Creating a Parameter Query


Introduction

A parameter query is one of the simplest and most useful queries you can create. Because parameter queries are so simple, they can be easily updated to reflect a new search term. When you open a parameter query, Access will prompt you for a search term and show you query results that reflect that search.

When you’re running parameter queries, search terms act as variable criteria, which are query criteria that change each time you run the query. For instance, let's say that we own a bakery and want to create a query that will quickly look up orders that were placed on a certain date. We could create a parameter query with variable criteria in the Date field. This way, each time we run the query, a dialog box will appear to prompt us to enter the date we’d like our query to search for.

Screenshot of Access 2013
A prompt in a parameter query

We’ll enter the date we want, then Access will run the query using the date we entered as a search term.

To create and run a parameter query:

  1. Create a query as you normally would, modifying the table joins if necessary, selecting the fields to include in your query, and adding any nonvariable criteria to the appropriate fields in the Criteria: row.
  2. Locate the field or fields where you would like the variable criteria to appear, then select the Criteria: row.
  3. Type the phrase you would like to appear in the prompt that will pop up every time you run your query. Make sure to enclose the phrase in brackets [ ]. For example, in our parameter query that searches for orders placed on a certain date, we might type our criteria like this: [What Date?].
  4. On the Design tab, click the Run command to run your query. A dialog box will appear with the specified prompt. Enter your search term and click OK to view your query results. Screenshot of Access 2013Running a parameter criteria

You can simply open an existing parameter query to run it.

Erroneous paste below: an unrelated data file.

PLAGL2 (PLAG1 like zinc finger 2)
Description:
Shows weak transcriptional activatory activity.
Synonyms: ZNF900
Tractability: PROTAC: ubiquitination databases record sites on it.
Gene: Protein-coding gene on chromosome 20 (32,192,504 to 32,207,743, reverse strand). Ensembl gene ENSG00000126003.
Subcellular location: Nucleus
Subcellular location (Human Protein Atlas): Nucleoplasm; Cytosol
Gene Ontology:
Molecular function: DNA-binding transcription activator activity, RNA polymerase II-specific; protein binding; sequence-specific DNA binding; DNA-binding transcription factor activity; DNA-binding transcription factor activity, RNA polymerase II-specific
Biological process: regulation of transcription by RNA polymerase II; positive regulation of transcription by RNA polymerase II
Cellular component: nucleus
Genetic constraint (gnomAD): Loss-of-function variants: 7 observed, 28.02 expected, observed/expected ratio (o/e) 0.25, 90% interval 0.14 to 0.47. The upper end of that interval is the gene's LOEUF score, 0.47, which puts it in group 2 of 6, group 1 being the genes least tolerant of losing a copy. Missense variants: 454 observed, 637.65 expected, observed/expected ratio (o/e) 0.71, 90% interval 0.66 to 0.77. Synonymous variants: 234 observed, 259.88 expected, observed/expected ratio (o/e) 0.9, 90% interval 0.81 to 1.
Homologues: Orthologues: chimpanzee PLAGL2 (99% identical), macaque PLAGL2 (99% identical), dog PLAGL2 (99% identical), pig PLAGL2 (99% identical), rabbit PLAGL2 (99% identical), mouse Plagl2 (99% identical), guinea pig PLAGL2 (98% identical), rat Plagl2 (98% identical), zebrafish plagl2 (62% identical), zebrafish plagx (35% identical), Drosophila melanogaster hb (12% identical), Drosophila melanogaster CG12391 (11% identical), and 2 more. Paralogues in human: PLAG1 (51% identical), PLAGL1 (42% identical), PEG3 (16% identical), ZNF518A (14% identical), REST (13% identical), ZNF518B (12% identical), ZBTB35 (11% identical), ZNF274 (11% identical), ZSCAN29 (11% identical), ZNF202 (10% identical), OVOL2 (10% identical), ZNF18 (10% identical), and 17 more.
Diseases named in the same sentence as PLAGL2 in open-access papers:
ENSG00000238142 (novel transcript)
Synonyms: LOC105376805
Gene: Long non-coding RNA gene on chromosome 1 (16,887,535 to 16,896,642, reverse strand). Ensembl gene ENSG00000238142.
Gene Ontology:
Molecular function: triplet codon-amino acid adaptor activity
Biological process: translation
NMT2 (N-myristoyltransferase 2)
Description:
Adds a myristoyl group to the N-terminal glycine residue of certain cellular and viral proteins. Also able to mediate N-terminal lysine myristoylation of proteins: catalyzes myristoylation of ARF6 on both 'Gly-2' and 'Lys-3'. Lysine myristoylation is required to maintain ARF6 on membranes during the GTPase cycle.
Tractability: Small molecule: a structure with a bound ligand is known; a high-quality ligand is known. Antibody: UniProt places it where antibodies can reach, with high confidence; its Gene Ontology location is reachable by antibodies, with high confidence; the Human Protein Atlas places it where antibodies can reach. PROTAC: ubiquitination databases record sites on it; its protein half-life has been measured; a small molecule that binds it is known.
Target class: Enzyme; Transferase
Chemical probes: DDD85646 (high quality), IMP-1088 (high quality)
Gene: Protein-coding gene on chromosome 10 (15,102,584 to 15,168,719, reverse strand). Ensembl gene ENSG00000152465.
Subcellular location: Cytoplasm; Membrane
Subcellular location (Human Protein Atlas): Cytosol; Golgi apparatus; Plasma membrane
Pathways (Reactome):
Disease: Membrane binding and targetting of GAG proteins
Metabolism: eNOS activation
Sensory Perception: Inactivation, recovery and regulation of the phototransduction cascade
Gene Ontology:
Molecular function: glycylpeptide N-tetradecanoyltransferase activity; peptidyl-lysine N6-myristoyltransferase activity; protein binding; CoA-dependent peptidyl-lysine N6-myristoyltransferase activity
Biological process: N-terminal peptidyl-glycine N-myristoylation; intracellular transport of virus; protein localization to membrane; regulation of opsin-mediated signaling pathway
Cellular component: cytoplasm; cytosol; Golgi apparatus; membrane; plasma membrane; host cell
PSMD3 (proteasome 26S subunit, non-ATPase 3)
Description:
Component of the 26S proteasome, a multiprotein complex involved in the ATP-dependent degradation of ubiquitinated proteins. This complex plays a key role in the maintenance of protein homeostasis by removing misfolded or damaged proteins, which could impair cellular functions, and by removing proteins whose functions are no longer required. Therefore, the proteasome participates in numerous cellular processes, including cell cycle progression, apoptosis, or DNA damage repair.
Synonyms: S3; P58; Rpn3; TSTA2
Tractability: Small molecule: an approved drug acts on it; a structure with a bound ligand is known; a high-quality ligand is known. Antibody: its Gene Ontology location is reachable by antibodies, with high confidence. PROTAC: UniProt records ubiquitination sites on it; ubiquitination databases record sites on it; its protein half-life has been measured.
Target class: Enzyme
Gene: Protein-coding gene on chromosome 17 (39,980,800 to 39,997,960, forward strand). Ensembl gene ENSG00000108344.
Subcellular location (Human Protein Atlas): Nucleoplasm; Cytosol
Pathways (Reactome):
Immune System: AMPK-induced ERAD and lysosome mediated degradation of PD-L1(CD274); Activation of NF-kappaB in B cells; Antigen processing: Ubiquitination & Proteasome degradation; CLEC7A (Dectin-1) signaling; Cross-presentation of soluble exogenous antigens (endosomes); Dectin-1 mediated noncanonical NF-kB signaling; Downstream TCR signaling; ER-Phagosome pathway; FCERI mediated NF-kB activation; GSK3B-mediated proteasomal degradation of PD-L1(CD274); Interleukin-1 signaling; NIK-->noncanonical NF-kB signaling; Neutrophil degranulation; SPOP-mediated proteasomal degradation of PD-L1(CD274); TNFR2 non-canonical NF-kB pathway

Tips for writing parameter queries

  • Ideally, the prompt you create for your query should make it clear what type of information the search term should be, as well as the desired format. For example, to guarantee that people enter a search for a date in the format used in our database, we could write the following in the Criteria: row of the Pickup Date field like this: [What Date? (mm/dd/yyyy)] . Screenshot of Access 2013
    A more detailed parameter prompt
  • The simplest parameter query will give you an exact-match criteria, meaning the query will search for the exact text you enter in the prompt. However, you can turn any type of criteria into a variable criteria. Simply type your prompt text in brackets in the part of the criteria where you would normally put a search term.

    For example, in a normal query we could find orders that were placed between two dates by using the criteria Between x AND y, and replacing the x and y with the first and second dates, respectively. To turn this into a parameter criteria, we would simply replace the x and y with the text we want to appear in the prompt. Our variable criteria might look like this: Between [Enter the start date:] And [Enter the end  date:]. These two prompts will appear when you run the query.
    Screenshot of Access 2013
    A parameter query using more complex criteria

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